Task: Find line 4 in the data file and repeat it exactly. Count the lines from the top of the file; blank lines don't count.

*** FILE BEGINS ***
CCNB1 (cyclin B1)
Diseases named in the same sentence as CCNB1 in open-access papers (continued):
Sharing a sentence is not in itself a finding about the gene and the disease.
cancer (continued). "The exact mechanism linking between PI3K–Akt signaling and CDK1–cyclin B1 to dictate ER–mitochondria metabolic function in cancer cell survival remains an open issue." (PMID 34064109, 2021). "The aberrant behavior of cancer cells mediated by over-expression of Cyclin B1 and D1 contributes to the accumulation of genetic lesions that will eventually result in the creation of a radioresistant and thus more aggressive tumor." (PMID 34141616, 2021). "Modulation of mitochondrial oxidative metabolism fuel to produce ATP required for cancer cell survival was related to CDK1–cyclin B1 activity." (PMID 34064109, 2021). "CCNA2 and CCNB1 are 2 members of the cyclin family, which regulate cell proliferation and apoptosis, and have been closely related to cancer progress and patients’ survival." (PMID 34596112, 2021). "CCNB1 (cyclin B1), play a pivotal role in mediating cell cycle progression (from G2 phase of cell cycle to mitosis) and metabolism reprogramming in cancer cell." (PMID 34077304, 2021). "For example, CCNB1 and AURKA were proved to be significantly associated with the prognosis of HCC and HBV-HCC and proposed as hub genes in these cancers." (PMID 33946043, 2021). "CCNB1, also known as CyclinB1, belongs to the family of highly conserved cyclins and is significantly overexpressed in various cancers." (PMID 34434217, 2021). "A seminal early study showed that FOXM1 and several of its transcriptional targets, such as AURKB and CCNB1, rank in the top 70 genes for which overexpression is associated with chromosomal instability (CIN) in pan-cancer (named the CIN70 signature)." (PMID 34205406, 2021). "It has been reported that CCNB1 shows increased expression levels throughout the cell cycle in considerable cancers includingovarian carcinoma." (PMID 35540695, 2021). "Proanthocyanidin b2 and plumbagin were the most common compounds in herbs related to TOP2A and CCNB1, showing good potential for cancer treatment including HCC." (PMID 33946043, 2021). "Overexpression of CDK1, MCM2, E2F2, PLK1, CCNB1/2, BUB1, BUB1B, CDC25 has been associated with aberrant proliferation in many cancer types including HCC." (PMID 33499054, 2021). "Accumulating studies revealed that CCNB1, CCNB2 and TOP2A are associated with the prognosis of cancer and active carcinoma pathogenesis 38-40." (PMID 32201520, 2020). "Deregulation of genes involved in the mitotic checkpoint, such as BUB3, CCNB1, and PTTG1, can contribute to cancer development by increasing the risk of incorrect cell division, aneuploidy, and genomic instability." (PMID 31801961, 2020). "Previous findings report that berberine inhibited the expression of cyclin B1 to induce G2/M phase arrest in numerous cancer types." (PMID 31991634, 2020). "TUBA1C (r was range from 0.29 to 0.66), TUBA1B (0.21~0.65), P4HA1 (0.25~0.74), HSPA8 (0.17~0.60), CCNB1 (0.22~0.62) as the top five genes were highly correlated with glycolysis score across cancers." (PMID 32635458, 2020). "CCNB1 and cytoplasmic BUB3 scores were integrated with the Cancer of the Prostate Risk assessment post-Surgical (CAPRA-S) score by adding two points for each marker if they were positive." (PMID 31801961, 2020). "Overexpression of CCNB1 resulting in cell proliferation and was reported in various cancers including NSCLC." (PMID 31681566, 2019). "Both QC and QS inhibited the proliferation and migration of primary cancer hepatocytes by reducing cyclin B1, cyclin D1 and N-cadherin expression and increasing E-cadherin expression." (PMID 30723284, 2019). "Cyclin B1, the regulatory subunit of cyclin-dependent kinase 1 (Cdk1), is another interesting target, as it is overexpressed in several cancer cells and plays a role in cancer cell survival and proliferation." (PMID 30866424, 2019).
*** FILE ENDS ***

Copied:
cancer (continued). "The exact mechanism linking between PI3K–Akt signaling and CDK1–cyclin B1 to dictate ER–mitochondria metabolic function in cancer cell survival remains an open issue." (PMID 34064109, 2021). "The aberrant behavior of cancer cells mediated by over-expression of Cyclin B1 and D1 contributes to the accumulation of genetic lesions that will eventually result in the creation of a radioresistant and thus more aggressive tumor." (PMID 34141616, 2021). "Modulation of mitochondrial oxidative metabolism fuel to produce ATP required for cancer cell survival was related to CDK1–cyclin B1 activity." (PMID 34064109, 2021). "CCNA2 and CCNB1 are 2 members of the cyclin family, which regulate cell proliferation and apoptosis, and have been closely related to cancer progress and patients’ survival." (PMID 34596112, 2021). "CCNB1 (cyclin B1), play a pivotal role in mediating cell cycle progression (from G2 phase of cell cycle to mitosis) and metabolism reprogramming in cancer cell." (PMID 34077304, 2021). "For example, CCNB1 and AURKA were proved to be significantly associated with the prognosis of HCC and HBV-HCC and proposed as hub genes in these cancers." (PMID 33946043, 2021). "CCNB1, also known as CyclinB1, belongs to the family of highly conserved cyclins and is significantly overexpressed in various cancers." (PMID 34434217, 2021). "A seminal early study showed that FOXM1 and several of its transcriptional targets, such as AURKB and CCNB1, rank in the top 70 genes for which overexpression is associated with chromosomal instability (CIN) in pan-cancer (named the CIN70 signature)." (PMID 34205406, 2021). "It has been reported that CCNB1 shows increased expression levels throughout the cell cycle in considerable cancers includingovarian carcinoma." (PMID 35540695, 2021). "Proanthocyanidin b2 and plumbagin were the most common compounds in herbs related to TOP2A and CCNB1, showing good potential for cancer treatment including HCC." (PMID 33946043, 2021). "Overexpression of CDK1, MCM2, E2F2, PLK1, CCNB1/2, BUB1, BUB1B, CDC25 has been associated with aberrant proliferation in many cancer types including HCC." (PMID 33499054, 2021). "Accumulating studies revealed that CCNB1, CCNB2 and TOP2A are associated with the prognosis of cancer and active carcinoma pathogenesis 38-40." (PMID 32201520, 2020). "Deregulation of genes involved in the mitotic checkpoint, such as BUB3, CCNB1, and PTTG1, can contribute to cancer development by increasing the risk of incorrect cell division, aneuploidy, and genomic instability." (PMID 31801961, 2020). "Previous findings report that berberine inhibited the expression of cyclin B1 to induce G2/M phase arrest in numerous cancer types." (PMID 31991634, 2020). "TUBA1C (r was range from 0.29 to 0.66), TUBA1B (0.21~0.65), P4HA1 (0.25~0.74), HSPA8 (0.17~0.60), CCNB1 (0.22~0.62) as the top five genes were highly correlated with glycolysis score across cancers." (PMID 32635458, 2020). "CCNB1 and cytoplasmic BUB3 scores were integrated with the Cancer of the Prostate Risk assessment post-Surgical (CAPRA-S) score by adding two points for each marker if they were positive." (PMID 31801961, 2020). "Overexpression of CCNB1 resulting in cell proliferation and was reported in various cancers including NSCLC." (PMID 31681566, 2019). "Both QC and QS inhibited the proliferation and migration of primary cancer hepatocytes by reducing cyclin B1, cyclin D1 and N-cadherin expression and increasing E-cadherin expression." (PMID 30723284, 2019). "Cyclin B1, the regulatory subunit of cyclin-dependent kinase 1 (Cdk1), is another interesting target, as it is overexpressed in several cancer cells and plays a role in cancer cell survival and proliferation." (PMID 30866424, 2019).